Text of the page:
Are you unhappy with your career? If yes, is it the job itself or something else? No one can answer that question for you, however these insights may be helpful:
- If you had a more effective boss, with you doing similar work, would that help?
- If you were with a new company, doing similar work, would your satisfaction be greater?
- If you had a new location and co-workers, doing similar work, would that solve the issue?
- If you were promoted to supervisor over your current position, would that be better?
The problem could be the work itself, your career direction or the company or industry. Here are some real examples of people in the wrong position, level, company or industry.
- 50% of the MBA’s I mentor have worked in their undergraduate majors and are unhappy. Most said what they studied was totally different from what they actually did.
- A technology whiz-kid is gifted in designing new applications and systems but is in a job that only maintains current programs. He needs a new function and/or company.
- Sally loves to work with numbers and would be perfect in the accounting or tax world. However, she’s a Supervisor of Customer Service in retail where everyone with a problem goes to her. This is both a career and job problem.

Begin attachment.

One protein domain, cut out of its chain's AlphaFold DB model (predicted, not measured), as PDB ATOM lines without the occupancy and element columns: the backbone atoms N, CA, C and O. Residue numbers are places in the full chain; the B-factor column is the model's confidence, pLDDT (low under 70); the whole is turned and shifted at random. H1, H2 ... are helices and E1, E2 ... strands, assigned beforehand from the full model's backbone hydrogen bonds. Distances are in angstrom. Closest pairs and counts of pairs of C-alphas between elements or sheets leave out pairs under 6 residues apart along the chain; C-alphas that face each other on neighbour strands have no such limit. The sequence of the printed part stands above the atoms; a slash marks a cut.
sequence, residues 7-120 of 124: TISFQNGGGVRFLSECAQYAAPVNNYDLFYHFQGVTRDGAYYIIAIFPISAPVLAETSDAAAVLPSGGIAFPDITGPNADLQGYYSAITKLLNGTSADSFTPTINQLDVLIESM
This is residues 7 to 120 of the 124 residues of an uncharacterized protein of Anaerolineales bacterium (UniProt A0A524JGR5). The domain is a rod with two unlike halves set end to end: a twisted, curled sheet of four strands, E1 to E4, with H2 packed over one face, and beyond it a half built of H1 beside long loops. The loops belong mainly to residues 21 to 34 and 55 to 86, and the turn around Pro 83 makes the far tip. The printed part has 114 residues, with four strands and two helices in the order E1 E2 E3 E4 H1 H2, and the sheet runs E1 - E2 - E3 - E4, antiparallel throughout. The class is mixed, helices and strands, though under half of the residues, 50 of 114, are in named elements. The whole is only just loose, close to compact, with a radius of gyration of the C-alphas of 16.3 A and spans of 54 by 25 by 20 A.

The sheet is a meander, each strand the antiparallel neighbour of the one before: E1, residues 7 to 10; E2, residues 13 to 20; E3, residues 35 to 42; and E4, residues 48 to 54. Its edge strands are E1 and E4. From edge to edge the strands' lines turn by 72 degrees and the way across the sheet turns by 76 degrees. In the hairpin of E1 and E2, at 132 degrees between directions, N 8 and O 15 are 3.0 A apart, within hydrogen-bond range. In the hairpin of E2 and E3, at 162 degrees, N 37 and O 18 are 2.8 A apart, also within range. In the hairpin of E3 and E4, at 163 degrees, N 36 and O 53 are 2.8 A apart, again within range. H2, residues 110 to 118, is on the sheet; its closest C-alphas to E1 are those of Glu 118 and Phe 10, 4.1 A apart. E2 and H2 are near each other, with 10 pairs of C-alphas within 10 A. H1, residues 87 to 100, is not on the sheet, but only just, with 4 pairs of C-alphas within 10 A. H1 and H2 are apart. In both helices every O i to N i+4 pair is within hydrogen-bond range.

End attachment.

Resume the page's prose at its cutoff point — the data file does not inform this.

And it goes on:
It seems so easy to see other people’s issues. Not so easy when looking in the mirror:
- Do an honest assessment of your strength and weaknesses. Describe the things that give you joy. Are you a people person or not? What areas of work do you excel?
- Ask yourself what should you really be doing in a career? Be honest but realistic.
- Talk to people who are already doing what you think you’d like to do. Find the good, bad and ugly parts. Identify the industry where you would be the most productive and passionate.
- Find out how to qualify for your new direction. A 50 year old in sales, becoming a CPA is not in the cards. Test out your ideas to see if your goal is possible.
- Put a workable plan together. Test out that plan with the people who are already doing it. They can tell you whether it’s a fit or not for you.
- Find a way to experience the function where you can thrive. Do small consulting jobs, part-time work, or even volunteer at a non-profit organization where you can “test” your skills. Usually a non-profit organization can find a place for a volunteer to show their stuff.
No single answer can solve all of your problems, but a good strategy will help. Leaving a career is like a divorce. It may be painful. However, there may be a rationale not to change: You may be too young or too old, too many personal impediments, too much to lose financially, lack of abilities or skills for any other type work. You need to sort that out.
On the other hand, you should talk with someone. You need a person who is objective and experienced in these matters.
Contact us now for a free consultation and objective input! Contact My Greener Future at the email address: email@example.com. Our website is: mygreenerfuture.com
Tags: Career Advice, Career Planning, Career Strategy, Communication, Management